Moraine Valley Community College
May 2002


Raritan Valley Community College’s Information Literacy Web Page

http://library.raritanval.edu/Infolit/infolit.html

This is a very comprehensive tutorial.   It claims to be a summary of the library instruction given in the classroom and at the reference desk, but it would be a very fortunate instruction librarian who had the ability to put all this information into the “typical” 50-minute one-shot class.   There is very good use of icons, graphics, hot links and other interactive elements.   This course takes the student through all the steps from selecting a topic; locating information; evaluating the information; proper citing and plagiarism.   Its strength is also its weakness – in trying to be as complete and comprehensive as possible – it is very hard to keep it as up-to-date as one would like.   It is nice to finally find a tutorial for community college students done by a community college and at the right level.   There is a very good, interactive information literacy test that accompanies this tutorial.   Unfortunately when you finish it there is no final grade or analysis, but it is excellent. 

CRITERIA (out of 5 possible *****)
  *****   1. Site is easy to use and navigate
  *****   2. Site is well designed
  ***        3. All links work
  ****     4. Writing style is easy to read and understand and page uses correct grammar and spelling
  ***        5. Site is updated and lists a contact person
  ****    6. There is some degree of interactivity

Barbara Alper
Bergen Community College
4/3/02


Bare Bones 101: A Basic Tutorial on Searching the Web 

http://www.sc.edu/beaufort/library/bones.html 

Bare Bones 101 is designed to teach the basic search techniques of search engines.   The tutorial consists of twenty lessons.   Lesson one begins by defining search engines and the different types.   The lesson on subject directories defines directories and the difference between a search engine and a directory.   This tutorial also provides a lesson on developing a search strategy, using Boolean Operators, field searching, search tips, and evaluating Web pages.   Seven lessons describe some of the major search engines with links to their sites.    The Final Exam, which is lesson nineteen, allows the users to rate the tutorial, to provide criticisms, and to make suggestions.   Lesson twenty provides a comprehensive list of recommended sites that focus on search engines and tutorials. 

This tutorial is easy to navigate but it is primarily text based.    At the end of each lesson, there are links to the previous lesson, next lesson, and table of contents.    It is an excellent starting point for the novice and community college students to get a good foundation on search engines and how to search them.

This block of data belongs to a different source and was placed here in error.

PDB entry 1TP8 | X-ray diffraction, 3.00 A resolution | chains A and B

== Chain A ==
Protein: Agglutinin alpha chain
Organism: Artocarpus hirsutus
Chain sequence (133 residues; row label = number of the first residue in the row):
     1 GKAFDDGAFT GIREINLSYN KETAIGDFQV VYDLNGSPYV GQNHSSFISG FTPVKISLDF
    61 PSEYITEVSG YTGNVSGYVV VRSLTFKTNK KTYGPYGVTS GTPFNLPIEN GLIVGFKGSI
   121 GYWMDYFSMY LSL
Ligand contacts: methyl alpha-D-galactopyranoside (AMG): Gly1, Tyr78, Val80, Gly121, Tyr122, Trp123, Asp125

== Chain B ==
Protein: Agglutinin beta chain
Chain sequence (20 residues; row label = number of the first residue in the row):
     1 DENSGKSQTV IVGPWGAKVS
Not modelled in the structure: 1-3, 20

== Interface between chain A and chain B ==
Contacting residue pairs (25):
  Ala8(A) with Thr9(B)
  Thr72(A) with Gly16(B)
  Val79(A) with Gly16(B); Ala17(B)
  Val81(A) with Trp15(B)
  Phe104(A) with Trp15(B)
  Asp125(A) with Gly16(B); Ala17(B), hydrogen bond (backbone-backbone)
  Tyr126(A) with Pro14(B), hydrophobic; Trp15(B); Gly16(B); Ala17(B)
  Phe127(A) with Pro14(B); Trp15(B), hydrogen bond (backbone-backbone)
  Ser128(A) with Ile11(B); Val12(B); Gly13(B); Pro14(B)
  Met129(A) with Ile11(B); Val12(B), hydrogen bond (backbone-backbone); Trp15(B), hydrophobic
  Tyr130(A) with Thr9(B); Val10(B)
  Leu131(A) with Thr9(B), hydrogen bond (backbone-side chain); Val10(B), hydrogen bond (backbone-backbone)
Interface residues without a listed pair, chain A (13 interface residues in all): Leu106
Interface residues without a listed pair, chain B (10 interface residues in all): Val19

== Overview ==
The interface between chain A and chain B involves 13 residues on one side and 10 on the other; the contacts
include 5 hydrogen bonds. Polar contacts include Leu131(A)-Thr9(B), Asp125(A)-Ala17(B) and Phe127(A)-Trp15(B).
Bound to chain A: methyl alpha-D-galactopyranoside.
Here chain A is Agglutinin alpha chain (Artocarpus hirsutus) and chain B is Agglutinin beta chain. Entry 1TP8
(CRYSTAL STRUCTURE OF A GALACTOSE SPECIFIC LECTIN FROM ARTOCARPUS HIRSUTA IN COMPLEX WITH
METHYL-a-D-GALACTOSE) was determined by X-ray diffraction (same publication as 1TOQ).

CRITERIA (out of 5 possible *****)   
*****   1.   Site is easy to use and navigate
****     2.   Site is well designed
*****   3.   All links work
*****   4.   Writing style is easy to read and understand and page uses correct grammar and spelling
****     5.   Site is updated and lists a contact person
***        6.   There is some degree of interactivity 

Imogene Zachery
Prince George’s Community College
12/13/00


Online Tutorials

No longer available in this form (January 2011)


The web site developed by the Learning Resource Services at the Austin Community College which consists four sessions.   Two of   the sessions are intended to provide information specific to Austin Community College students and faculty.   The other two are basic introductory level and very useful for Internet beginners. 

The "Using the Netscape Browser" session is condensed from the original tutorial copyrighted by the Department of Computer Science at the   University of Rhode Island.   The tutorial provides step by step instruction and is easy to follow.   The "Finding Information on the Web" session is well organized with clear definitions and very useful links.   Pages are easy to follow, search strategies are well explained, examples are simple and   understandable. All the pages have updated information and a contact email address.   An appropriate site for community college students.

CRITERIA (out of 5 possible *****)
***** 1. Site is easy to use and navigate
****   2. Site is well designed
***** 3. All links work
***** 4. Writing style is easy to read and understand and page uses correct grammar and spelling
***     5. Site is updated and lists a contact person
***     6. There is some degree of interactivity

Ying Li
St. Charles County Community College


Web Searching, Sleuthing and Sifting
http://www.thelearningsite.net/cyberlibrarian/searching/ismain.html

This 8-part tutorial "addresses a range of search topics and was written for users who have no prior knowledge of how to locate information on the Web."   After a brief treatment describing the history and development of the world wide web, each part progresses through basic searching and evaluating to power searching, Boolean operators, and locating images on the web.   Users can progress through the units at their own pace, and exercises are suggested at the end of each unit.   This is also offered as a 4-part Internet course for a fee, but the basic content of the tutorial is available free of charge.   Very heavily text based; not for the true beginner, but quite helpful for those who are tired of floundering around on the net.   Readability level is high.